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The Green Life: Wednesday Book Roundup: Books About Living Green

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January 20, 2010

Wednesday Book Roundup: Books About Living Green

Books about environmentalism

Every Wednesday, we review a selection of new and upcoming books addressing a specific aspect of environmentalism. This week, we're recommending books about how to give your daily life an eco-makeover. 

Living Green: The Missing Manual (by Nancy Conner, $20, O’Reilly, 2009): The author breaks her green tips into three categories — home, lifestyle, and world — as a way to ease you into making better eco-decisions. The amount of information might be a bit overwhelming for the newly green, but the specificity is helpful. Beside almost every tip given is the URL address of a website with additional information about the topic. You'll also find definitions of many green terms and lists of ingredients to avoid when you’re shopping. 

Change the World for Ten Bucks (by Eugenie Harvey, $10, Chronicle Books, 2009): This visually appealing coffee-table read offers hip environmental and lifestyle advice, most of which is extremely affordable to follow. An overall guide to responsible citizenry, its short, cheeky tips such as “Smile and smile back,” “Plant something,” and “Take a bath with someone you love,” are ideal for someone whose daily routine could use some inspiration.

Green, American Style: Becoming Earth-Friendly and Reaping the Benefits (by Anna M. Clark, $15, Baker Books, 2010): In addition to outlining a capitalism-friendly green philosophy, Clark details the financial and environmental effects of small lifestyle changes like carpooling, paperless banking, and thermostat control. It’ll work well for pragmatic, business-savvy readers who need some convincing about the personal benefits of a green lifestyle.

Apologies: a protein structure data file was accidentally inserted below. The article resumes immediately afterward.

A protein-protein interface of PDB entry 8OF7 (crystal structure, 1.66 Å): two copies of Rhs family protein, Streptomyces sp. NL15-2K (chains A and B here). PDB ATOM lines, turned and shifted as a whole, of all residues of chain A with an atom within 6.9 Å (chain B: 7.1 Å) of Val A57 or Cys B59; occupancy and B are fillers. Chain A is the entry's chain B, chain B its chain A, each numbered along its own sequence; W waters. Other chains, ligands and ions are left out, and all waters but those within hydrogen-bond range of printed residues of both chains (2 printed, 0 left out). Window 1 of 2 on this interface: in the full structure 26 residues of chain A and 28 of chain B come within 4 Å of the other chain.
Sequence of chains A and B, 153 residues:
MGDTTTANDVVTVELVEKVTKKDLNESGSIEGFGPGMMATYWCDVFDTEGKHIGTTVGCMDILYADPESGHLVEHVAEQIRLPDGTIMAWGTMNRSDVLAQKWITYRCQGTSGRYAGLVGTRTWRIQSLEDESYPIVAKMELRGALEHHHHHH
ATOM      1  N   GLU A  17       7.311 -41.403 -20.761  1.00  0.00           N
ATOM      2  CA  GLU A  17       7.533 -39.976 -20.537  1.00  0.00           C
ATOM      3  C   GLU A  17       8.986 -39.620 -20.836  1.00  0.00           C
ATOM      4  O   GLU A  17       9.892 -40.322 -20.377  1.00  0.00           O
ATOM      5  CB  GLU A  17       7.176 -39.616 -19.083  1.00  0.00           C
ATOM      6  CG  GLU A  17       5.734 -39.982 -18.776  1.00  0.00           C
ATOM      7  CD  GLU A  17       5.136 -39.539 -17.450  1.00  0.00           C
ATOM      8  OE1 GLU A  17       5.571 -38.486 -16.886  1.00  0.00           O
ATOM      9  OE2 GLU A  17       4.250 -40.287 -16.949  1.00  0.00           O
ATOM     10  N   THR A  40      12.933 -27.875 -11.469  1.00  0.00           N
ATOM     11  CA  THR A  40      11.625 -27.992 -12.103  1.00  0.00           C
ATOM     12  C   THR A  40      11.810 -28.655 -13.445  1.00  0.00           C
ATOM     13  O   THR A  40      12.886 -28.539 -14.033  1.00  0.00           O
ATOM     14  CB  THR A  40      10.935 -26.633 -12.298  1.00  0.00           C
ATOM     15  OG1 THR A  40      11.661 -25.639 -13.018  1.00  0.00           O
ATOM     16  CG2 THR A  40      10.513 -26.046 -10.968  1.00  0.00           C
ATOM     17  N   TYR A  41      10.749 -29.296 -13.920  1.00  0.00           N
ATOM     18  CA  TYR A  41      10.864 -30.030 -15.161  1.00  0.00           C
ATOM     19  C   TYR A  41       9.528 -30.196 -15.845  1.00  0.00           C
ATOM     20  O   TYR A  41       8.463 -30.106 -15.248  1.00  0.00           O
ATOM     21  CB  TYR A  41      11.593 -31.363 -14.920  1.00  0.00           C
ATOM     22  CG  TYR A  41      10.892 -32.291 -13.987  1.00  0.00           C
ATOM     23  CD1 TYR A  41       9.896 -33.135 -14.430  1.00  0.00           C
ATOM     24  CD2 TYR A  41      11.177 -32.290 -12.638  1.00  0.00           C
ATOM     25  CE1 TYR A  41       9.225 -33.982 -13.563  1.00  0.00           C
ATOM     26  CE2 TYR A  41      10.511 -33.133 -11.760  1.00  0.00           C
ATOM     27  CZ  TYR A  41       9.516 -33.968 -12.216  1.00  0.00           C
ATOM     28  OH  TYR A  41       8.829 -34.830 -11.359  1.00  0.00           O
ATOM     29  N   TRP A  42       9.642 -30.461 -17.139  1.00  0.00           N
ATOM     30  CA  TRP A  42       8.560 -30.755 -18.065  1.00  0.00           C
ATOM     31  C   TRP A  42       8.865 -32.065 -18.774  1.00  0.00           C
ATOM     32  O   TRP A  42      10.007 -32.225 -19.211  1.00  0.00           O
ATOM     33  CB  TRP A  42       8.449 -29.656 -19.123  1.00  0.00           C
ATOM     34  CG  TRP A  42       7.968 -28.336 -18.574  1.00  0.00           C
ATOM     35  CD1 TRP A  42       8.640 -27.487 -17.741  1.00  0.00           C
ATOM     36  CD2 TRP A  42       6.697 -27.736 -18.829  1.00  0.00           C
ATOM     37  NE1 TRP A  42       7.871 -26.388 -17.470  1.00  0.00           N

Picture Yourself Going Green (by Erinn Morgan, $20, Course Technology, 2009): This manual offers an eight-week guide to greening each area of your life, including your home, yard, wardrobe, transportation, and travel. It provides a few changes to focus on each week and tries to keep its suggestions budget-friendly, offering a “cost meter” for each tip. The format makes it a great choice for the Type-A newbie who feels a little anxious about a green makeover.

Simple Steps: Healthy Home. Healthy Planet. (by the National Resources Defense Council, $15, Chronicle Books, 2009): It's not technically a book, but this card deck of "50 easy actions" offers a tome’s worth of ideas to help each part of your home live up to its eco-potential. While some of the tips might take a little longer than suggested (it might take more than one morning, for example, to replace all of your child's toys) the cards are a fun alternative for those who don’t have time to read an entire book about going green. 

--Jessi Phillips

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